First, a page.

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File Syntax

First, open your hello-world project in Aleo Studio (for pretty syntax highlighting) or your text editor of choice.

Leo.toml is the Leo manifest file that configures our package.

Leo.toml
[package]
name = "hello-world"
version = "0.1.0"

The section heading [package] indicates the next lines will provide basic information on how to compile the package. In a future release, Leo will support other sections to give information on [dependencies], [accounts], and [modules].

[package]

The package name is the official name of the package that other developers will be able to look up after you have published your package. Package names are kebab-case only allowing lowercase letters and numbers separated by hyphens.

name = "hello-world"

All files in the current package will be compiled with the specified Leo version.

version = "0.1.0"

Syntax to circuits#

Open up src/main.leo. The main.leo file is the entry point of a Leo project. It should contain a function named main. Let's break down the structure of a Leo file.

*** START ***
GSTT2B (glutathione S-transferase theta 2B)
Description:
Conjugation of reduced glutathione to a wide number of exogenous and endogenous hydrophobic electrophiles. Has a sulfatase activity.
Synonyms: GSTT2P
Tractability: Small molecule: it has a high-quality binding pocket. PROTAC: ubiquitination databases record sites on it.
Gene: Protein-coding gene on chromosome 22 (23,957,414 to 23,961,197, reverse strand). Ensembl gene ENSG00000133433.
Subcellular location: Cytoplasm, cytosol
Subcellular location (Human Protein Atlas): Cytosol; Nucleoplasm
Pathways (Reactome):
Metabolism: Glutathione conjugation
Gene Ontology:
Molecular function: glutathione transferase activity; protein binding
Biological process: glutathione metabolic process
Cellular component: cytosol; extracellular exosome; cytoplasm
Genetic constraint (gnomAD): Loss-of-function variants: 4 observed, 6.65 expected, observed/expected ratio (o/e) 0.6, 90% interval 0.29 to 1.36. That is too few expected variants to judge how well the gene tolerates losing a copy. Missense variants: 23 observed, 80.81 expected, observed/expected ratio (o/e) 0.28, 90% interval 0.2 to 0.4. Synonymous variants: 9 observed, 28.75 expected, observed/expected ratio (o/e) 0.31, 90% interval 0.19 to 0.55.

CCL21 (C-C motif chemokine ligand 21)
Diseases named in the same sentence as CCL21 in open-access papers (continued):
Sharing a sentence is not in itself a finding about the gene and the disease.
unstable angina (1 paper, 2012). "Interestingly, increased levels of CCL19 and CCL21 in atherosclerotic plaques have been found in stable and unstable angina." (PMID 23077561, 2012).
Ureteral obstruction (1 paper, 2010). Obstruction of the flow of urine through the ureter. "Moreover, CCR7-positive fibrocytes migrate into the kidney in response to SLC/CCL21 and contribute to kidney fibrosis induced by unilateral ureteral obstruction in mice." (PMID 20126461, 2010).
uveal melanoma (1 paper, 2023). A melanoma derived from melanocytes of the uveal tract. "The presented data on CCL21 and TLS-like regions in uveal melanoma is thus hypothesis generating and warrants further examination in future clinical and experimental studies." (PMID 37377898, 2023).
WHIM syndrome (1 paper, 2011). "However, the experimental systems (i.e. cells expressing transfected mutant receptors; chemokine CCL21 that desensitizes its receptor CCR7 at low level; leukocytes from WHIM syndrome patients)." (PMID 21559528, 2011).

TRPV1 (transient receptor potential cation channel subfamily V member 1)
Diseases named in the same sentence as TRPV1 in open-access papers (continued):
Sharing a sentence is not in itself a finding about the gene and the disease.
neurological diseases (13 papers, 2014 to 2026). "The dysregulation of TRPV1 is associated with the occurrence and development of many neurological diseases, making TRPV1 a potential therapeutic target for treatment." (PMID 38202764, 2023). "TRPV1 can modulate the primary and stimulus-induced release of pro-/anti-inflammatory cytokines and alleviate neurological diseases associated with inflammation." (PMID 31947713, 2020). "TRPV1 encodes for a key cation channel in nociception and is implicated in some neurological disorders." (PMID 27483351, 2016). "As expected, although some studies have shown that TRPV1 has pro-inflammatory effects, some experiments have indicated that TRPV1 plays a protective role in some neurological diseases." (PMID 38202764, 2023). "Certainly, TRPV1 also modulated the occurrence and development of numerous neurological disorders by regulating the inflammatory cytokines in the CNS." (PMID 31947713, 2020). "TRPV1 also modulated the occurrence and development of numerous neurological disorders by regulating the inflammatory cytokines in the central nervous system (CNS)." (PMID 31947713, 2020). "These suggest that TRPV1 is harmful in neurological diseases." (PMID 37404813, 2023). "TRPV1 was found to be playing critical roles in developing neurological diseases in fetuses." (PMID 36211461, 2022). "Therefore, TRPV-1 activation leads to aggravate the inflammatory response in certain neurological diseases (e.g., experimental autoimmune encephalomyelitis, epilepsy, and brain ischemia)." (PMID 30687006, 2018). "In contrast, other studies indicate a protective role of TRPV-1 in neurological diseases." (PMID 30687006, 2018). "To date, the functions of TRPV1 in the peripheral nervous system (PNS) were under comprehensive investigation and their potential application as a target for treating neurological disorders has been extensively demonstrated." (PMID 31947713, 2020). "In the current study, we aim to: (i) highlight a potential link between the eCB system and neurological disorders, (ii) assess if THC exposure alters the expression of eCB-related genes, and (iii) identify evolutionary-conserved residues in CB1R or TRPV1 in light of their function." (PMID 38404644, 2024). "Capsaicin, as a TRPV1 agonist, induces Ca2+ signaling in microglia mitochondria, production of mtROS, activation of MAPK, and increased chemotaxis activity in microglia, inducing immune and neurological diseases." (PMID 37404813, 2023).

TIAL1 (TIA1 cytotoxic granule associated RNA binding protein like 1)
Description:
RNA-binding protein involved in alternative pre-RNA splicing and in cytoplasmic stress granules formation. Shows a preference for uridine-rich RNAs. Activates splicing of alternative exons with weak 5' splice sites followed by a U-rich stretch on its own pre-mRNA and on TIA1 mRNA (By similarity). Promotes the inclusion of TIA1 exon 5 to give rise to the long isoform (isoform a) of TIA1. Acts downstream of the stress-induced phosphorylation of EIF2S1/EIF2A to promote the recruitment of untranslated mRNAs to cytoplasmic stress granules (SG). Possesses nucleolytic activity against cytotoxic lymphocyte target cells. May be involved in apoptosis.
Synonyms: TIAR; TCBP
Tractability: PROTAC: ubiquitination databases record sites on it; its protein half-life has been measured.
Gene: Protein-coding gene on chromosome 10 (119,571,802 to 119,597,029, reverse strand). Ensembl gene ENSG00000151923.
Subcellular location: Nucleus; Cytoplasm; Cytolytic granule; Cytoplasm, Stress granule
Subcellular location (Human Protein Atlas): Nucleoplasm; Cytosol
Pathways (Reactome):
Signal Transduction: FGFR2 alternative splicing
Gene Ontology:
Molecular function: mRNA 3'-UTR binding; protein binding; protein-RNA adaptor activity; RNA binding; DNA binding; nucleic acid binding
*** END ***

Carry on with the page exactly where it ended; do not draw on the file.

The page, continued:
src/main.leo
// The 'hello-world' main function.
function main(a: u32) -> u32 {
return a
}

The keyword function indicates a function definition in Leo. Our hello-world main function takes one input a with type u32 and returns one result with type u32. The function body is enclosed in curly braces { }. It is a common convention in Leo to place the opening curly bracket on the same line as the function definition, adding one space in between.

function main(a: u32) -> u32 {

Inside the main function is a single return statement that returns the function input a. Return statements in Leo are unique since they do not end in a semicolon.

return a

Wiring program inputs#

Leo's compiler will build a circuit out of the main.leo program. Open up inputs/hello-world.in. Files ending in .in and .state provide inputs to the program.

inputs/hello-world.in
// The program input for hello-world/src/main.leo
[main]
a: u32 = 1;
b: u32 = 2;
[registers]
r0: u32 = 0;

Similar to our manifest Leo.toml, an input file begins with a section enclosed in brackets [ ]. main indicates that we are defining the private inputs to the program.

[main]

An input assignment shares syntax with an explicit variable assignment in normal .leo files. Here we assign the input named a with type u32 to the value 1. Leo's compiler will fetch these values and provide them as inputs to the circuit at proving time.

a: u32 = 1;
b: u32 = 2;

The [registers] section defines registers that a program can read and write to. In an Aleo transaction, these registers will be used to pass data in between records. We do not need to worry too much about the input register r0 for now.

[registers]
r0: u32 = 0

Now lets look into the Leo CLI and see what commands we can run on our program.